The Southern Baptist Convention, the second-largest faith group in the country, said Friday that the Justice Department is investigating multiple arms of the denomination following an internal report that showed mishandling of sexual abuse cases.
The investigation is related to a recent bombshell third-party report commissioned by the SBC, a spokesman said late Friday. The report concluded that sex abuse survivors were often ignored, minimized, and “even vilified” by top clergy in the nation’s largest Protestant denomination.
“The SBC Executive Committee recently became aware that the Department of Justice has initiated an investigation into the Southern Baptist Convention and that the investigation will include multiple SBC entities,” the statement issued Friday by 14 SBC leaders from multiple top entities said. “Individually and collectively, each SBC entity is resolved to fully and completely cooperate with the investigation.”
The third-party investigation, which involved an examination of the period from 2000 to 2021, focused on actions by the executive committee, which handles financial and administrative duties. Southern Baptist churches operate independently from one another, but the Nashville-based Executive Committee distributes more than $190 million through its cooperative program in its annual budget that funds its missions, seminaries, and ministries.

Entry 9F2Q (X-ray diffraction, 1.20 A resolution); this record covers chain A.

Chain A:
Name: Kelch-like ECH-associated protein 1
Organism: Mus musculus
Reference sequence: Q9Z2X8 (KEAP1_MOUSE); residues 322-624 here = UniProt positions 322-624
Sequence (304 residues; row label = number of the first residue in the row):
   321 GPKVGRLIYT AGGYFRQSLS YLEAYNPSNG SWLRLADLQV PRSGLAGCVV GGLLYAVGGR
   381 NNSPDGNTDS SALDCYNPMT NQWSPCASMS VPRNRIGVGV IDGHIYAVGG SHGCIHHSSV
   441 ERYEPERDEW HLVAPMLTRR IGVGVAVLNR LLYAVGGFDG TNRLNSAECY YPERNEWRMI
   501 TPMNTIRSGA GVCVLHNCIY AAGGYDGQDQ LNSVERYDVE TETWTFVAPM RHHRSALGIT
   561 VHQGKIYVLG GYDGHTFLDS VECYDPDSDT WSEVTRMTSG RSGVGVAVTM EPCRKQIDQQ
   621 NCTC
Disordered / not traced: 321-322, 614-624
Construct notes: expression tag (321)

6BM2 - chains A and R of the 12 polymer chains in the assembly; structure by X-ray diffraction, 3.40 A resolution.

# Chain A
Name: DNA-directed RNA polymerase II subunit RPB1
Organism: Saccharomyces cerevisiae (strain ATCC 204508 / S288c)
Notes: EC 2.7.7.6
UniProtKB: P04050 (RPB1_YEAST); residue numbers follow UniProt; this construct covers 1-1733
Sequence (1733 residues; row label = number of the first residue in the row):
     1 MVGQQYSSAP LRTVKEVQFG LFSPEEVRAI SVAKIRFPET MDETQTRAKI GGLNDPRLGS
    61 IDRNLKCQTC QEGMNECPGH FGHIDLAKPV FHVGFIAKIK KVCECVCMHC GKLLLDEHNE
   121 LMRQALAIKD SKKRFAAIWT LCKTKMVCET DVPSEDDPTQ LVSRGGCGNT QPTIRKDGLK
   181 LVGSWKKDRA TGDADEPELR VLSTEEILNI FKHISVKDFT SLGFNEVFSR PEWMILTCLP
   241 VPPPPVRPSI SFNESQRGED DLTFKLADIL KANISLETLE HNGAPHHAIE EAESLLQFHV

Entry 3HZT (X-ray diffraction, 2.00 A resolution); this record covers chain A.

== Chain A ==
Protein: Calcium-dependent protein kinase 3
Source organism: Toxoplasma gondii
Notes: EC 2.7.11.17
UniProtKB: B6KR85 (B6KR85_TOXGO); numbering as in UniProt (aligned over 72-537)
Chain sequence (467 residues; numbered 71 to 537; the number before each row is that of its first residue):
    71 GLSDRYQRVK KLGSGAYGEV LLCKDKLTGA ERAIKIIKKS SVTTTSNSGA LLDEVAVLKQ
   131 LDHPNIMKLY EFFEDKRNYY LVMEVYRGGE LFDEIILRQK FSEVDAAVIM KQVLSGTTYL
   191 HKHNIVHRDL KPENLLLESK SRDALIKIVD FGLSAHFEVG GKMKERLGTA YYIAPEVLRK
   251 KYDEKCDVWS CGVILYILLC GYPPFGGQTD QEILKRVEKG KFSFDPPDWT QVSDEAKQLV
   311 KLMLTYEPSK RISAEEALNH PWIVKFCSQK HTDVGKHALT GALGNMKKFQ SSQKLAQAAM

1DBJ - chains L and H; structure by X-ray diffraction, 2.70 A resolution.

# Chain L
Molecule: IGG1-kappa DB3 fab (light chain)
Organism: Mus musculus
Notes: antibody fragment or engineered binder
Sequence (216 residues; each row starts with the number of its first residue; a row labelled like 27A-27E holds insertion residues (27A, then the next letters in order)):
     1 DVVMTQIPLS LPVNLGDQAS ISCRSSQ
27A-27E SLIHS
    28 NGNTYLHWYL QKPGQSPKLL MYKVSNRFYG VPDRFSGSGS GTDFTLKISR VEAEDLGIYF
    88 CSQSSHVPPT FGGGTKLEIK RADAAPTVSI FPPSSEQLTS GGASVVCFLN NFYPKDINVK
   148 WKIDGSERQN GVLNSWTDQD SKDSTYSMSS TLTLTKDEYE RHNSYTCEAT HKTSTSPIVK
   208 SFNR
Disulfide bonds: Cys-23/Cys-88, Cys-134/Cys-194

The 300-page report, the first of its kind in a massive Protestant denomination like the SBC, showed how denominational leaders actively resisted calls for abuse prevention and reform for decades. Evidence in the report suggests leaders also told Southern Baptists they could not maintain a database of offenders to prevent more abuse while secretly keeping such a list for years.
Anger over the report in June led the SBC’s huge annual meeting to pass a recommendation to create a database to track sex abusers and a formal group to handle sex abuse accusations going forward.